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Groups: Put MO Voters Over Partisan Interests in Redistricting

Missouri News Service / Lily Bohlke


Redistricting reformers urged the people charged with drawing new voting-district maps in Missouri to commit to putting the voters over partisan interests.

Gov. Mike Parson has appointed a bipartisan group of commissioners to draw state legislative maps. The Legislature draws congressional maps.

Caroline Fan, founder and president of the Missouri Asian American Youth Foundation, said in the past, map-making has been done out of the public eye. She wants to see more transparency this year, and stressed one crucial piece is listening to local residents about what matters to them. It could be a common place of worship, a school district, a race or ethnicity.

"This is our opportunity as Missourians to kind of hit 'refresh,'" Fan contended. "And if certain areas have grown, other areas have shrunk, to make sure that everyone is well represented, and that we have fair maps."

Fan added map-drawing tools are far more accessible now than 10 years ago, the last time new districts were created, which means it is much easier for residents to have a say in the process, by laying out their recommendations and submitting them to the commission at public hearings.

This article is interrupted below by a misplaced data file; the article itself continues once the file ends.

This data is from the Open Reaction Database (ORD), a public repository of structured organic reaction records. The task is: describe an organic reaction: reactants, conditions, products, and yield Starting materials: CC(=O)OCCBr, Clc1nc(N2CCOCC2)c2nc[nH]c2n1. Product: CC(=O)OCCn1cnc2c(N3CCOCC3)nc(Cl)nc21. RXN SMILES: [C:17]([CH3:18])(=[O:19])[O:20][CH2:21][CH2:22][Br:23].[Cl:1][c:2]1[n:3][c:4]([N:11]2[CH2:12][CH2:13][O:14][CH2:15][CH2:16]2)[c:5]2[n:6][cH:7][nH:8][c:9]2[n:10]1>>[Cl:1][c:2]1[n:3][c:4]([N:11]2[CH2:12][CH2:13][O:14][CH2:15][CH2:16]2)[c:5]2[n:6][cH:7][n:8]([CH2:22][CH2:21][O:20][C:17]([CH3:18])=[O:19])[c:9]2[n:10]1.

Missouri House and Senate commissioners have six months to agree on a set of new voting district maps before a judicial panel takes over. Fan emphasized the importance of community input.

"Even these communities that might only make up 2% of the state's population, it's still really important that all of these communities are heard," Fan asserted. "And particularly because some of these communities are really growing."

Block-by-block census data crucial for redistricting is normally available by April 1 the year following the census. But this year, it was delayed due to the pandemic and efforts by the Trump administration; first to add a citizenship question to the census and then, to exclude undocumented people in determining the number of representatives each state gets.

Parson is among a group of Republican governors calling on the Census Bureau to release the data as soon as possible.

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